Narayana Kocherlakota: He’s a geek, graduating from Princeton at 19 and getting a Ph.D. in economics from the University of Chicago at age 24. A round of high-level academic posts followed, culminating in his being named Minnesota Fed Chairman in 2009, at age 46. What does this tell you? He’s a guy who goes with whomever he perceives as powerful—an establishment lackey. Any criticism coming from him sounds hard, until you unpack it: For instance, he says that the Fed’s “failure” during the 2008–09 crisis was that the Fed did not “clearly articulate” the case for bailing out the banks—in other words, fitting right in with the Obama administration’s mindset (the mindset of our sorry age, really), according to Kocherlakota, it was all a PR problem, not an actual problem. Just a couple of weeks ago, he claimed that the Federal Reserve did not cause the housing bubble; in the same speech, he said he is “an agnostic” as to the causes of the bubble—in other words, like a lot of superstar economists, he has no idea what caused the Global Financial Crisis, considering it a Who-coulda-known-it phenomena. He is predicting 1.5% to 2% inflation for 2011. Though he’s pretending to be semi-on-the-fence, he is definitely in favor of more Fed liquidity measures, probably including (though he has not said this—yet) an indefinite extention of QE-2.

(I respect him the least because he’s the smartest of the bunch, yet is clearly an establishment suck-up: So he’ll have the brainpower to recognize what’s right, but will not have the balls to vote for what’s right—only for what’s expedient.)

Charles I. Plosser: With a B.S. in engineering (Vanderbilt ‘70), MBA and Ph.D University of Chicago (1972 and ‘76), Plosser spent most of his professional life as an academic, serving as the Dean of the business school of the University of Rochester, with various pit-stops in the private sector, advising various name companies, but always staying in Rochester. He is quite open about his opinion that he was in favor of the original QE in 2008–‘09, when the shadow-banking sector collapsed and there was an urgent need for liquidity. But since then, he’s been very leery of Fed interference in the economy. In a recent speech, Plosser said, “To suggest that monetary policymakers must act simply because fiscal policymakers were unable or unwilling to act is not the proper way to conduct policy.” Right on, my brother. He’ll vehemently oppose any further QE, as well as any efforts—blatant or stealth—to monetize the fiscal debt.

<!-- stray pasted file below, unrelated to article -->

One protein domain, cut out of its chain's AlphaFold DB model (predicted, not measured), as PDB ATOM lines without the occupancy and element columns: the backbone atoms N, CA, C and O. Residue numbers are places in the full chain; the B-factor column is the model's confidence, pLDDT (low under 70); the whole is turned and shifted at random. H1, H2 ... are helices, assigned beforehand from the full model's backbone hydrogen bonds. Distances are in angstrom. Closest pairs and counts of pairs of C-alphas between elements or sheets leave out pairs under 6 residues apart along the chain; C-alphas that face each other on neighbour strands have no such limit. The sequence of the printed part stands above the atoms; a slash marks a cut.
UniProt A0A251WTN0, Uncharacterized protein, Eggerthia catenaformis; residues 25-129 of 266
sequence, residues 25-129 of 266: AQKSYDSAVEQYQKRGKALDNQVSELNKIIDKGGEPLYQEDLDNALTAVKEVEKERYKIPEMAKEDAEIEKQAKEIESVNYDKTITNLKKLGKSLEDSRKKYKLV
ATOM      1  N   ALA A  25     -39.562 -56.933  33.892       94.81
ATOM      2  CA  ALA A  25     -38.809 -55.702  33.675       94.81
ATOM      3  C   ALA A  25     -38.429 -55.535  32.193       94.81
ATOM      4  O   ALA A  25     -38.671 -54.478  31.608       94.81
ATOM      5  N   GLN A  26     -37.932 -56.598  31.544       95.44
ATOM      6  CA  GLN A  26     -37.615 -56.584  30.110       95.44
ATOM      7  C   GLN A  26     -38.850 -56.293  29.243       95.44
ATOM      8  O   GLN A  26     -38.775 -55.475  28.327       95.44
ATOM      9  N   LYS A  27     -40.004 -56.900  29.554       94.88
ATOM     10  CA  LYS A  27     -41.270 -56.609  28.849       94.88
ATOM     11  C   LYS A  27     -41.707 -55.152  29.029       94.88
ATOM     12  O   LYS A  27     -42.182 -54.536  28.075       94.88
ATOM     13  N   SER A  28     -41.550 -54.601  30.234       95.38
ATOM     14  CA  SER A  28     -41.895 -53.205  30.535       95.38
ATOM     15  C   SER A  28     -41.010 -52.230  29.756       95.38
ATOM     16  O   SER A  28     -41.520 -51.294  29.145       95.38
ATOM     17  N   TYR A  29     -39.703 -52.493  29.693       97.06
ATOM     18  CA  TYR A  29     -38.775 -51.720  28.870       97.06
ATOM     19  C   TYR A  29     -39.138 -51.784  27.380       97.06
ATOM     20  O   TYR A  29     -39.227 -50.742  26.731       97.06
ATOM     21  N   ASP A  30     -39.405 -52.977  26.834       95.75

So bottom line: Of the current members of the FOMC, all save Plosser and Fisher were in favor of Quantitative Easing 2. And moving forward, it is easy to see how Bernanke can have a sizeable majority for any extension ot QE-2 into the indefinite future.

Looking at just the Board of Governors, they all genuinely and honestly believe QE-2 is the right policy—and since they are the undisputed majority, under Bernanke’s leadership, they clearly have every intention of making it work, no matter what.

So the shift in the regional chairs—though it adds one more vote against QE-3 or QE-4—does not significantly change the current direction of the FOMC.

(As an aside: Apart from Fisher, I find the narrowness of the thinking of this group rather startling; even Plosser, I’m sorry to say. It’s not that they’re team players sticking to a public script—they really and genuinely do not have many differences in outlook, regardless of their personal backgrounds. They focus on the same thing—spending and consumption—and play down the same thing—unemployment (except in the aforementioned case of Charles Evans). They see growth in GDP as the be-all-end-all, yet aside from Plosser, none of them show much of a reaction to the shocking levels of fiscal debt that the United States Federal government has incurred. And aside from Plosser and Fisher, they all summarily dismiss any suggestion of inflation. The mention of the word hyperinflation is enough to get them all to coolly dismiss the interlocutor. This narrowness of vision—this homogeneity—leaves them huge blind spots that seem quite obvious to others. Yet they are completely unaware of them: It’s not that they know they have blind spots, or even that they argue with people claiming they have blind spots—they dismiss and reject anyone who even suggests that they might be running blind. And these people are running the U.S.’s monetary policy. Mm-hmm.)